PROVO, Utah — Hugh Nibley, one of the greatest defenders of Joseph

Smith's work, didn't worry about vindicating the Prophet's character,

said Richard L. Bushman at a lecture at BYU on Jan. 14.Instead, Nibley

concentrated on shifting the debate to what Joseph had produced: the

Book of Mormon.

Bushman, the Howard W. Hunter Professor of Mormon Studies at Claremont

Graduate University (Calif.), was the inaugural speaker of the Neal A.

Maxwell Institute's weekly lecture series honoring the centennial of

the late professor Hugh W. Nibley's birth. Bushman looked at how Nibley

"approached the Prophet from a strangely oblique angle."

__IMAGE__Bushman explained that Joseph's character had been under heavy attack

while Nibley was growing up. For example, historian I. Woodbridge Riley

suggested the big question about Joseph Smith was: "Was he demented or

merely degenerate?"

"The degradation of the Smiths eliminated entirely any need to take Joseph's work seriously," Bushman said.

Nibley took these types of arguments against Joseph Smith and turned

them around."Nibley wanted to change the intellectual agenda," Bushman

said, "He apparently came to the conclusion that vindication of the Prophet before authenticating his work was the wrong tactic."

To illustrate this approach, Bushman quoted from Nibley's famous

analogy of a jeweler named Snite. Snite is the sensible hero in a story

where a ploughboy (read Joseph Smith) finds a diamond (read Book of

Mormon) while working in his field.

__IMAGE2__Critics descend upon the boy — claiming he was deluded,

that others have claimed to find diamonds, that it had to be merely

quartz, that surveys showed nobody believed him or that somebody else

had to have found the diamond. Snite (read Nibley?) declares that

"since the stone was still available for examination" the object could

be proven by well-known tests for diamonds.

The only question is whether the diamond is authentic. But

the character of the ploughboy is not the issue. "We make the

connection to divinity," Bushman said. "Nibley does not fill in the

logic for us. Once we know the diamond is real, we readily leap to

Joseph Smith's inspiration, the existence of supernatural powers and

ultimately to faith in the church today. We do all of that work. The

point I am making is that Nibley leaves all of it to us."

Nibley didn't bear his testimony in this. For him, the scholarly work

wasn't proof. "His belief in the (Book of Mormon), Nibley tells us,

arises in another realm, the realm of faith," Bushman said. "And so we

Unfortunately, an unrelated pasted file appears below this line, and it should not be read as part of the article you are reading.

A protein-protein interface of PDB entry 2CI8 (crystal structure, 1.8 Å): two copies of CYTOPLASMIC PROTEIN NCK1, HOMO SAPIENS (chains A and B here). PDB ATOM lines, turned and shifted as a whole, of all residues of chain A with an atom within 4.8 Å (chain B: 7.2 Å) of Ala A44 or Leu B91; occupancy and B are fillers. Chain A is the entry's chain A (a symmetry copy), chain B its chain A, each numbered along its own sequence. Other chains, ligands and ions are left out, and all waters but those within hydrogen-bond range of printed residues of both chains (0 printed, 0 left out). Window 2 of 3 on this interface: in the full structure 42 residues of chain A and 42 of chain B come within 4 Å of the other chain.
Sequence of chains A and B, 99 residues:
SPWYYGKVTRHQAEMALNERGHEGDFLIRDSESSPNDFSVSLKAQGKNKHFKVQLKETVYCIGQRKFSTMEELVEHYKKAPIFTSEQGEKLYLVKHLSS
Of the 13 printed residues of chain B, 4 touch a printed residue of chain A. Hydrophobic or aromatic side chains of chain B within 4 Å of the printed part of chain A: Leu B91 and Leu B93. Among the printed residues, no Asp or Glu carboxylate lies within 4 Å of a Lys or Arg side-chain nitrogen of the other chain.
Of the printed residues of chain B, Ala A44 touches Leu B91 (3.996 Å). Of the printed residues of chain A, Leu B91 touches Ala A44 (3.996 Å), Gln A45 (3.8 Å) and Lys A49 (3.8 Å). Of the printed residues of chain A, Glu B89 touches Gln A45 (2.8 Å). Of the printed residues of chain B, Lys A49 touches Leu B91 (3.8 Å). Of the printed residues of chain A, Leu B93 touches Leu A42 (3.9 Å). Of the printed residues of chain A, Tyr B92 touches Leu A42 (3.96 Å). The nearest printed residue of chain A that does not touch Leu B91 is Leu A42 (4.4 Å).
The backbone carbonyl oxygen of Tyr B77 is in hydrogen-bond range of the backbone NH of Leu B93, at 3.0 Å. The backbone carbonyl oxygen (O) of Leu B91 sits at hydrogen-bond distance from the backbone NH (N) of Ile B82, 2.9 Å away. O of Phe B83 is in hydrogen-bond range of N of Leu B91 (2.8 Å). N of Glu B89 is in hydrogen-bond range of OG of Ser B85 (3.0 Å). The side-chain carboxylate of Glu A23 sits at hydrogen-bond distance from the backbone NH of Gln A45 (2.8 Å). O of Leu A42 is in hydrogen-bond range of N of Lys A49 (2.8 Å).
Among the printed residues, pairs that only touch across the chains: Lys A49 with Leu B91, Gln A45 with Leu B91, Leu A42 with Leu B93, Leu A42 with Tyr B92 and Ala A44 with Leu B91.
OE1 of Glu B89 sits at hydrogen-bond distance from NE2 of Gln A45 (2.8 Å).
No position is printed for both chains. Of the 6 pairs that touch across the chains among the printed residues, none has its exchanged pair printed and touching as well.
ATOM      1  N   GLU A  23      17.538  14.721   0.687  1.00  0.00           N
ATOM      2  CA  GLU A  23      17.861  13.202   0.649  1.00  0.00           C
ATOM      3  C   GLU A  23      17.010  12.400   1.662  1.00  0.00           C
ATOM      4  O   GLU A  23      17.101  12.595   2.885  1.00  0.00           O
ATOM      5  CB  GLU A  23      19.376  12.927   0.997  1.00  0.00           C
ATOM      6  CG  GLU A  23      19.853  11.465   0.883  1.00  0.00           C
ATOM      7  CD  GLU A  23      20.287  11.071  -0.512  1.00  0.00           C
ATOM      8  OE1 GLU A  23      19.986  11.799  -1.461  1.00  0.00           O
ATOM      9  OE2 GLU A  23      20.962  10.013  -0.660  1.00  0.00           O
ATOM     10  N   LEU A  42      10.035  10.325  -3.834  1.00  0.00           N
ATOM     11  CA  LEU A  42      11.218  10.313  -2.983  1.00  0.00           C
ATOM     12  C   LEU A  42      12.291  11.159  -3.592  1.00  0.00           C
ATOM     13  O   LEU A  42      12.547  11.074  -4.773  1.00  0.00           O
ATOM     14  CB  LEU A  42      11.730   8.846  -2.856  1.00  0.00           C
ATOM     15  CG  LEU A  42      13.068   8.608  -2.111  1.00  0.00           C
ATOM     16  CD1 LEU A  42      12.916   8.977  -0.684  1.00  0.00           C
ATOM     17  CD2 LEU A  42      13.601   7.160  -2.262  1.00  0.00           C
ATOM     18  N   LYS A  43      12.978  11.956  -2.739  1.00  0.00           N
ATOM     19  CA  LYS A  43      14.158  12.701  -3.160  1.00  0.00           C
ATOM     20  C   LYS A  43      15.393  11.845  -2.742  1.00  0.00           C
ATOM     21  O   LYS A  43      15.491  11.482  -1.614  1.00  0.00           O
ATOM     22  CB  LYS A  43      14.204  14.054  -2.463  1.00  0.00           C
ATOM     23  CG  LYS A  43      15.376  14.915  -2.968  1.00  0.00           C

have the anomaly: Nibley battling ferociously to demonstrate the

historical validity of the Book of Mormon, and yet apparently

subordinating historical inquiry to a little mentioned realm of faith

that hardly ever entered his public discourse."

Bushman understands this anomaly and runs into it when he speaks to

Mormon audiences about the history of Joseph Smith. Often someone will

ask him to bear his testimony. "I am a little put off by this

question," Bushman said. "The whole story of the Prophet, as I relate

it, is a testimony of the truth."

But Bushman said behind the request for a testimony performance is the

real question: "All right, you have proven yourself to be a scholar ... now we want to know if you are one of us ... use our kind of speech

and show yourself to be a brother as well as a scholar."

To Bushman, however, it would be like having an attorney who is

representing the LDS Church in court suddenly bear his testimony of

President Monson to prove his point. It would have the opposite effect.

Even though the testimony may be the lawyer's deepest conviction, it is

presented in the wrong venue and is connected to the wrong type of

presentation.

Bushman said that Nibley remained in "the mode of scholarly discourse"

when talking about Joseph Smith. He did not connect the final dots from

his scholarly conclusions about the Book of Mormon to the divinity of

Joseph Smith's calling.

"He would always meet the critics on their own ground and

slug it out. He would not abandon his lawyerly posture to become a

simple testimony bearer," Bushman said. "He would never expose his

faith to their attacks. The unbelievers' blows would never touch the

vital spot underneath his armor."


This lecture was part of a 13-part series titled "The

Work of Hugh W. Nibley On the 100th Anniversary of His Birth." The

lectures take place every Thursday at 7 p.m. in the Harold B. Lee

Library auditorium at BYU. The next lecture, "Nibley and the Church,"

will be by Robert Millet on Jan. 21.


E-mail: mdegroote@desnews.com